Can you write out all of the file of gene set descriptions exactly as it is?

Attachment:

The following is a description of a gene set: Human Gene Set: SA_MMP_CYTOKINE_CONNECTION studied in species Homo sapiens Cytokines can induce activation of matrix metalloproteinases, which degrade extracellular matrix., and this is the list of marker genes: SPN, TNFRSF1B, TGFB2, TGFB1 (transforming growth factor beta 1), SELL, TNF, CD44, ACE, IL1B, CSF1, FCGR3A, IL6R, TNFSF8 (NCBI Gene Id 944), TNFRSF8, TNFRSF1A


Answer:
The following is a description of a gene set: Human Gene Set: SA_MMP_CYTOKINE_CONNECTION studied in species Homo sapiens Cytokines can induce activation of matrix metalloproteinases, which degrade extracellular matrix., and this is the list of marker genes: SPN, TNFRSF1B, TGFB2, TGFB1 (transforming growth factor beta 1), SELL, TNF, CD44, ACE, IL1B, CSF1, FCGR3A, IL6R, TNFSF8 (NCBI Gene Id 944), TNFRSF8, TNFRSF1A